Emerging from each Innovation Network will be a Next Practice programme to provide bespoke advice and brokerage support to fledgling innovation projects. The Next Practice Programme will focus on a sharper and more refined version of the problem set by the original Innovation Network. Each programme will be sponsored by a panel of social investors, public service commissioners and policy makers who will provide direction, focus and an external audience for the participants in the programme.
Meanwhile the RSA, which is engaged in its own programme of innovation involving its 27,000 Fellows, has set up an RSA Networks blog hosted by Mick Fealty, perhaps best known as Slugger O'Toole. You can see an interview with Mick here, from earlier in the year, where he likens hosting blog conversations to running a pub. He's been dealing with my slight provocations on site with outstanding good humour.
On the blog Sophia Parker wants to check how far Fellows will commit to the innovation programme, and asks for ideas about moving from networks to projects:
The first (question) is the extent to which we as the Fellows are up for this - by which I mean Matthew's vision of turning the Fellowship into a 'network for civic innovation'. How many of us will find the time and energy and commitment to work together in new ways? My hope and aspiration is that enough of us want to do it to really begin to make a difference. What do others think?
At this point, my thoughts are that this project is not about turning every single Fellow into a civic innovator. It is about giving people multiple 'ways in' to their organisation. For some, that will be finding other like-minded Fellows. For others, it will be about coming together in a local area to change something. We must find better ways of enabling these kinds of connections between Fellows. But it is also true that the RSA cannot directly support every single initiative that Fellows begin.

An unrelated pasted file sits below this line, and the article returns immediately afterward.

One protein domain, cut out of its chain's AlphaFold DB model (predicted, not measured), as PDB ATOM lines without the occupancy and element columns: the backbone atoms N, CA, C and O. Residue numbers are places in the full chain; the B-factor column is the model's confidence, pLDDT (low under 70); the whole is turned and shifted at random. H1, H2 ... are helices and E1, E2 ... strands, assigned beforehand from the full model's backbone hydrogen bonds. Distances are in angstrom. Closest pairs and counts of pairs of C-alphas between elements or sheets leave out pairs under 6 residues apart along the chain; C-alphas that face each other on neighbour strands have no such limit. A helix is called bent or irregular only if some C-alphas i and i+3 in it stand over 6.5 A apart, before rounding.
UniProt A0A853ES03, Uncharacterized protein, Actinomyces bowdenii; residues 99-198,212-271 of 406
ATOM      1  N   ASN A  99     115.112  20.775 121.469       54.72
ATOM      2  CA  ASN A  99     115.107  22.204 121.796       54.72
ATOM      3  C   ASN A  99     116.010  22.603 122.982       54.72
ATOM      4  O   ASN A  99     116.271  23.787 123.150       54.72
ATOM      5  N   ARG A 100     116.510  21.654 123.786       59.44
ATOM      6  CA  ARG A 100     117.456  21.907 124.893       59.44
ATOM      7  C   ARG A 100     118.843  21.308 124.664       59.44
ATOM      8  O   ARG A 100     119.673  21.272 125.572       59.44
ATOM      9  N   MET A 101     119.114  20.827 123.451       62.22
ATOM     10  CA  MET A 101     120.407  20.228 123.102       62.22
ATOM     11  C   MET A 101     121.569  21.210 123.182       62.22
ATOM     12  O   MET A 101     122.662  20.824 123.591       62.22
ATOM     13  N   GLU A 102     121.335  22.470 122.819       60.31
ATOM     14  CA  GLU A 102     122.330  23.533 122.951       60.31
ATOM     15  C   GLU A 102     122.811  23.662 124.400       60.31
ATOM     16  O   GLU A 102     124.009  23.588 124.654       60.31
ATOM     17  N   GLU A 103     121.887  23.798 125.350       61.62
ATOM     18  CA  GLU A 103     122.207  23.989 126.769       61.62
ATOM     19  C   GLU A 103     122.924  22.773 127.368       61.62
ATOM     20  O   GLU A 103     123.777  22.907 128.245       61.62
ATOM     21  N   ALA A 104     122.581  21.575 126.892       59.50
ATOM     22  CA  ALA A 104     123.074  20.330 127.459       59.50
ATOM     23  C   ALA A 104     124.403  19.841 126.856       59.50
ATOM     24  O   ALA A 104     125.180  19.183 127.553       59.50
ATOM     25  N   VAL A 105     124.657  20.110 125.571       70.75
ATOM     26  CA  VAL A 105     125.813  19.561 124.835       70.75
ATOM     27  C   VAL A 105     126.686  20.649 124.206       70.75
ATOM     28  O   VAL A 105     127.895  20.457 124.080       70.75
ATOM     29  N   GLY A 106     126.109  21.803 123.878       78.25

And that leads to my second question - how does the RSA decide in an open and transparent way which projects it should put serious resources behind? I feel strongly that the Fellows themselves should be involved in this process - but the question is how this happens: how can Fellows themselves shape the agenda that the RSA sets through its large-scale projects?
NESTA is funding the RSA programme, and is one of the partners in the Innovation Exchange, so there may be a chance to connect productive and innovative thinking about networks on both fronts.
I'm also glad to say that the OpenRSA initiative that a group of us have been promoting in support of the "official" RSA initiative has just got some unexpected recognition. The California-based team at Wikispaces, who host our site, have chosen OpenRSA as their space of the month.
The RSA Networks site could benefit from some additional functionality, as Mark and I have suggested, so perhaps its time to join up.